What’s happenin’ in the upper stretches of the Bay? Some pretty good action actually! It has been a longer period of time since the last report because, quite honestly, fishing trips nearly every day and three to four seminars per week, I didn’t have a great deal of desk time. North of Gandy, just a couple of months left of low enough water temperatures where this is an option. It gets to late May, I won’t go up there anymore.
Redfish are probably a better target up the Bay than anywhere else. The baitfish surge made it most of the way up the Bay even though the much bigger concentrations remain on the coast or at the mouth of Tampa Bay. The 12 Fathom Mullet is my favorite bait. On a 1/8-ounce jighead, deadly when moved the right speed. The second place choice is the Buzz Tail Shad.
Trout action is very good in specific locations. The jigs continue to work the best but topwater action should be about to explode. The SlamR continues to be the best finesse bait for big trout but with the return of baitfish they will readily slam the Mullet as well.
Sheepshead and drum are also possibilities. Rounding out the action, ladyfish and even some jacks have returned. Flounder and mackerel will be the next to show, having been caught near the Skyway, their trek up the Bay is imminent.
Fasten your seatbelts: This good action will get even better! Another two months of opportunities before things get hotter and the Upper Bay, less of a location of choice.
See ya the next time around. As always: Be careful out there!
Coming soon: A kayak by Neil Taylor. The mold is being made. We are designing a winner. Coastal Mojo, The Fishin’ Magician. Stores will carry them. Direct purchases will also be possible. The details will be made available soon. The design is like no other. The decisions, making a boat that fits the market. Making a boat that fills a gap in the market. Comfort. Stability. Affordability.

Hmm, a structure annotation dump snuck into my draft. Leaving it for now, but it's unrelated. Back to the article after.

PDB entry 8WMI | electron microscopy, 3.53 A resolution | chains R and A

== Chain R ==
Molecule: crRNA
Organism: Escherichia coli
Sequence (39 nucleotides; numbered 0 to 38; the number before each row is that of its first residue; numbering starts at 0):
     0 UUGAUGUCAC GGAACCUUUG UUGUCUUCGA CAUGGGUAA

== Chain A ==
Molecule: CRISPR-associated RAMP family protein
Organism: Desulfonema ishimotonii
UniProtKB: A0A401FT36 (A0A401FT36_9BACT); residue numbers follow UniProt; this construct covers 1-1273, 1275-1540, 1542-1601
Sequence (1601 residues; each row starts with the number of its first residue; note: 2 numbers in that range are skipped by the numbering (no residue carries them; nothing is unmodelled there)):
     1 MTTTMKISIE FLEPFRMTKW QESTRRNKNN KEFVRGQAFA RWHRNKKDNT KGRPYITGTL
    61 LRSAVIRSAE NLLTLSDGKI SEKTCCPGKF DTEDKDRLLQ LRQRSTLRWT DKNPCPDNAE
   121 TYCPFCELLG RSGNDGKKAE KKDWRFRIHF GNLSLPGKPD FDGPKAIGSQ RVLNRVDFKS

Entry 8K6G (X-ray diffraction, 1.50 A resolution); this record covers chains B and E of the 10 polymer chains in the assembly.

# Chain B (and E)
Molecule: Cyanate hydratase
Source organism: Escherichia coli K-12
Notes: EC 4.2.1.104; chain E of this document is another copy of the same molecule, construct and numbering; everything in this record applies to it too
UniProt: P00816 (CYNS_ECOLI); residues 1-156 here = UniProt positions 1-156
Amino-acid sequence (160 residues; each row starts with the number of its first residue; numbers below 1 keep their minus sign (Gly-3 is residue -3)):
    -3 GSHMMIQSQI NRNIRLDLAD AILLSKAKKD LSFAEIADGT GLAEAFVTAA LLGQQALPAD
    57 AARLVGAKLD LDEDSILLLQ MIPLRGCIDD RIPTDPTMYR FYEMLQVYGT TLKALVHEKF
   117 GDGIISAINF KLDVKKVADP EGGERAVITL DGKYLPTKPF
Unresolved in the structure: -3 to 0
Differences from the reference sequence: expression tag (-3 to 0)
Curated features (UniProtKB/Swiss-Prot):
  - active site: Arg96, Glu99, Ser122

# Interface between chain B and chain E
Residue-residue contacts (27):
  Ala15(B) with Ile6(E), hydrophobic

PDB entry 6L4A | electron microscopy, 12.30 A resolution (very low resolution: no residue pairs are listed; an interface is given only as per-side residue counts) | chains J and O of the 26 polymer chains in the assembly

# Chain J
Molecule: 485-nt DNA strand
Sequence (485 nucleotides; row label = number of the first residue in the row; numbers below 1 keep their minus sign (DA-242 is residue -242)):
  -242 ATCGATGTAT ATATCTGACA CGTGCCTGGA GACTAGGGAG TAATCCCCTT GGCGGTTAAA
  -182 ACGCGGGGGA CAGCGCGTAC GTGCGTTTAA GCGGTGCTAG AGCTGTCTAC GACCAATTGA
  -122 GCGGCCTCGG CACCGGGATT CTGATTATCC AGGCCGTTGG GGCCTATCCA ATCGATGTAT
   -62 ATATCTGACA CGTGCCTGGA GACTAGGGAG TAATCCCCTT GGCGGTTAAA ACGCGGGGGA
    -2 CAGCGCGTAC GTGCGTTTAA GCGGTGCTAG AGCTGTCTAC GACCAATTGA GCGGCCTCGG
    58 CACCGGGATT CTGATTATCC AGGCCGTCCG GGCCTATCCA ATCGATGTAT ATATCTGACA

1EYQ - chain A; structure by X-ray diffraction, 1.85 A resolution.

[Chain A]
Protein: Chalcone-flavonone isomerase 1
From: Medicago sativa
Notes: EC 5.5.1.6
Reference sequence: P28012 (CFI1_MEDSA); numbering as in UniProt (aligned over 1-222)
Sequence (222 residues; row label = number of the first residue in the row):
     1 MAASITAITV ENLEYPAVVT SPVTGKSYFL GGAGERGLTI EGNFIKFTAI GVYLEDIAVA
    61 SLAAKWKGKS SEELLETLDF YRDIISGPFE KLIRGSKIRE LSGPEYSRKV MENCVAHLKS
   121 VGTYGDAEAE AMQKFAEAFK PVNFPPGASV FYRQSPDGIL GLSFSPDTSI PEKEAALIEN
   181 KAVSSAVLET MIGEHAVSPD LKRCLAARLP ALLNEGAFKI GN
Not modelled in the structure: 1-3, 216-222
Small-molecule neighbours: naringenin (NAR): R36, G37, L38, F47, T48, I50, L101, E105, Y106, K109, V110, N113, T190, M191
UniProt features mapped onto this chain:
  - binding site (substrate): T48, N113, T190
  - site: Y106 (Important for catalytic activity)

Stay alert and make a difference:
Keep an eye out and make the phone calls. Illegal nets found in Upper Tampa Bay have been confiscated thanks to the tips from citizens. Working with the field staff, I personally know that they have a great response rate on the calls I make. Too many people do not make the attempt because they did not get a response in the past. Trust me, they do the best they can and they do respond as quickly as possible.
The great work of FWC officers to target felony netters and keep an eye on other recreational offenders has led to better fishing for us all. Their continued efforts to catch felony netters are making the south shore region return as a great fishery again. But help them out: Keep your eyes peeled for illegal activity and make a call if you see poaching, 888-404-FWCC (3922). Your tips will help make cases and you could be eligible for a reward. If you see a poacher: Make a phone call.
At the request of my contemporaries, “keeping the message alive”: If you catch a snook: don’t take it out of the water for eight minutes taking pictures. Don’t “get a weight” of the fish. Enjoy the species if you cross paths, but take extra steps to make sure those fish remain in the living population. A huge contingency of the best respected fishing guides on the Gulf coast opposed their decision to reopen to harvest, made sincere pleads over and over to get the decision reversed but were ignored. Do your part and try to give this species a chance to return to prominence regardless of their faulty data and poor decision making. A released snook not harvested preserves the future of our species, one that could face stresses like algae blooms and another freeze.